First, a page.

Now that major recording artists like Nine Inch Nails and Radiohead have all but shunned the concept of major label distribution and its archaic business model, people are starting to reconsider whether this is such a black and white issue. The inherent problem is — are these the right people to be listening to?
I think its nothing short of admirable that Trent Reznor and Thom Yorke have been so vocal about their dismay for major labels, but they are at somewhat of a luxurious position, being that they are hugely successful and at liberty to explore more experimental methods of distribution that may or may not be successful. While nothing’s changed for smaller, independent artists, who still struggle just as much now for exposure as they did when they couldn’t land a record deal before, I’m wondering what effect the rise of internet piracy has had on the middle ground, or even the upper echelon. It seems that even alternative radio is catering more and more to the mainstream, becoming more of the Middle 40 to contrast less and less with the Top 40.
Typically the only artists you hear clinging to the archaic business model that major labels provide and practice are the ones who have negotiated extraordinary contracts, such as Metallica and Pearl Jam as Camas mentioned. More often than not, the recording artists of themselves see a very small percentage of the royalties from their record sales, and a more popular motion now is to sell directly to the consumer for discounted rates. The inherent problem is that there is no centralized marketplace for such transactions, and introducing one would once again subject the artists to a commission a hence a large portion of their royalties. I forsee this becoming the next major beast.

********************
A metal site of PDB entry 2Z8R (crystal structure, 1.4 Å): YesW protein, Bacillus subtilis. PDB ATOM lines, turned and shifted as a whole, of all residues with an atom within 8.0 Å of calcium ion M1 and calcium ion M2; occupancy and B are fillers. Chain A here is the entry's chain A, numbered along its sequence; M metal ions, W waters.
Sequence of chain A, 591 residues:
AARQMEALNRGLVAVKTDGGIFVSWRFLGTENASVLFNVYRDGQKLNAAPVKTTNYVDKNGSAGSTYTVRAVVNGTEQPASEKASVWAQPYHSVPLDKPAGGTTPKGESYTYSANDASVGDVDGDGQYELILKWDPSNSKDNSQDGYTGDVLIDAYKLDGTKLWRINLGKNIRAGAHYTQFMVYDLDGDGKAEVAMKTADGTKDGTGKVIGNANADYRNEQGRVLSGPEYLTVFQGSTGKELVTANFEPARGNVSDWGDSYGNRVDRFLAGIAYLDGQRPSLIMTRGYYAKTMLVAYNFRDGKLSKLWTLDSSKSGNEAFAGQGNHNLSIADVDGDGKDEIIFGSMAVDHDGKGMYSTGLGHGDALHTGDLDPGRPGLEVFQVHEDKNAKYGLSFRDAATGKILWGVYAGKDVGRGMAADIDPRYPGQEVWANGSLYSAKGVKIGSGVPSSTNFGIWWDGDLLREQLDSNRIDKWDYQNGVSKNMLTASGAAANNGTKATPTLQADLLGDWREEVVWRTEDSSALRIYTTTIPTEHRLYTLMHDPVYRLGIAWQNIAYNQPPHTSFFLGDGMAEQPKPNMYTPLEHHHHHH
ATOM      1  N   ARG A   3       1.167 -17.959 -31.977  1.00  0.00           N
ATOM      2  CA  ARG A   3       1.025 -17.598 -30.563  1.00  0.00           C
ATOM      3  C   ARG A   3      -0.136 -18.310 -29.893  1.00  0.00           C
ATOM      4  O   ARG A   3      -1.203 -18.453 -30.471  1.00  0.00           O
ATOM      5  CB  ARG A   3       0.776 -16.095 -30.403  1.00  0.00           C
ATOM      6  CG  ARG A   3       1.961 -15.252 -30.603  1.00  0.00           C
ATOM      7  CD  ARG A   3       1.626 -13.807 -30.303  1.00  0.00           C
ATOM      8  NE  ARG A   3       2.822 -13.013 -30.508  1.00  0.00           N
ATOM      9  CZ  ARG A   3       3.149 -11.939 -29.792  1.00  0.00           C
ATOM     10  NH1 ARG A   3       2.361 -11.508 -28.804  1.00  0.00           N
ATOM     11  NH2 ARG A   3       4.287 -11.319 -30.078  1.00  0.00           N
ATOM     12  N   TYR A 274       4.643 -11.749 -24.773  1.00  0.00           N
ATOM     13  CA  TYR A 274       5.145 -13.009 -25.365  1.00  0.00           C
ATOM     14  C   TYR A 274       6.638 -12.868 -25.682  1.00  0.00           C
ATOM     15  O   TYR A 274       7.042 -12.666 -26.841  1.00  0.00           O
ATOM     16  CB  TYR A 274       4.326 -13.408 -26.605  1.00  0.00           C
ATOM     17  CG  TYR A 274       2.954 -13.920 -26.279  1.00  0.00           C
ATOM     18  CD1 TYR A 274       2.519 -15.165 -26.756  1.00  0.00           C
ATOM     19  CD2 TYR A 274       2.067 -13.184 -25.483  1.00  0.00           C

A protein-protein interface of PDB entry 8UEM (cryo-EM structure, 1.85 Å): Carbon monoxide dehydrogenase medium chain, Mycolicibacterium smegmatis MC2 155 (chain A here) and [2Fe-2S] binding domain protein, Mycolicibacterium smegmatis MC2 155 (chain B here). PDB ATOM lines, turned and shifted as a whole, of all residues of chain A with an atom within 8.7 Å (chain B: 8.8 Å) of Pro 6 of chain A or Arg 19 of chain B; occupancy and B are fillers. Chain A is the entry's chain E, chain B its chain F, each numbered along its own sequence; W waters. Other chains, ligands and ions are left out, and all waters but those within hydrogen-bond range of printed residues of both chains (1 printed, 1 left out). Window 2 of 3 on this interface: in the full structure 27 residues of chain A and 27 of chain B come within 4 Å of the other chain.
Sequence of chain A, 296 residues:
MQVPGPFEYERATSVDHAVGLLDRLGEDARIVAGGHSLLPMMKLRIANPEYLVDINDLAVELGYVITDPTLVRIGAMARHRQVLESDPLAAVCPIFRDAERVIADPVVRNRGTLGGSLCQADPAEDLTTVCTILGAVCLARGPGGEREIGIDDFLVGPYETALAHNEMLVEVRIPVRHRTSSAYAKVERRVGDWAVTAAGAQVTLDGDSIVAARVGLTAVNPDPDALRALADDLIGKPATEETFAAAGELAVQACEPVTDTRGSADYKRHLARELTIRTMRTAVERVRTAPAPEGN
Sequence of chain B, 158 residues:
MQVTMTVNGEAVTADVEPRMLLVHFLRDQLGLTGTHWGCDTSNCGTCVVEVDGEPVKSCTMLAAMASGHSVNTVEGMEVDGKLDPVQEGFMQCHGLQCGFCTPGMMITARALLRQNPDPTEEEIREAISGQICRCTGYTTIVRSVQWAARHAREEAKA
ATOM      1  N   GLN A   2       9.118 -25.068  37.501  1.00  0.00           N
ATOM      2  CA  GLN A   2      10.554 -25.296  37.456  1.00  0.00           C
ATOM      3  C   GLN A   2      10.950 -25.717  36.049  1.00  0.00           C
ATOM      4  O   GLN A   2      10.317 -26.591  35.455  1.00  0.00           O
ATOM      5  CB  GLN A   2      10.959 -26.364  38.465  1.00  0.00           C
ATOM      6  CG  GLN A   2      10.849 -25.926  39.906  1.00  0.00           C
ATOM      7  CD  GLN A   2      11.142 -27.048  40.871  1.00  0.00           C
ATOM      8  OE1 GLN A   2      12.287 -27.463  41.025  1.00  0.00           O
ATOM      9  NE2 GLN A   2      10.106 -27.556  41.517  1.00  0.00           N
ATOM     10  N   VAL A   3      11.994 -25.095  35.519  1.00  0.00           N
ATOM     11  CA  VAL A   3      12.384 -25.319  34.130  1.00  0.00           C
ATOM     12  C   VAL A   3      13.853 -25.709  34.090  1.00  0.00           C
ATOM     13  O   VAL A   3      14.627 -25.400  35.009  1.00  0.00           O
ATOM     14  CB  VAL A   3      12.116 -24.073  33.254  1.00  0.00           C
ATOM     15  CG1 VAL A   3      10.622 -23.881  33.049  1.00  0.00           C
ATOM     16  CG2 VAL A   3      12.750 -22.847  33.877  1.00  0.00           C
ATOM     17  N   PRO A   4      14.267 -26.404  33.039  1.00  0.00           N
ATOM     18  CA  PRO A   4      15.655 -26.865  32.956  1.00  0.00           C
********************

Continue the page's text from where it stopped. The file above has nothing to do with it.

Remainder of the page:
There are other artistic considerations to take into account that mainstream consumers consider trivial. The continued cult popularity of vinyl records demonstrates that a lot of people still have consideration for the artists entire output — listening to the entire album in context with lyrics and full-sized album art in-hand. The realm of digital music will continue to marginalize this subculture into the fringe, but they’ll still be there.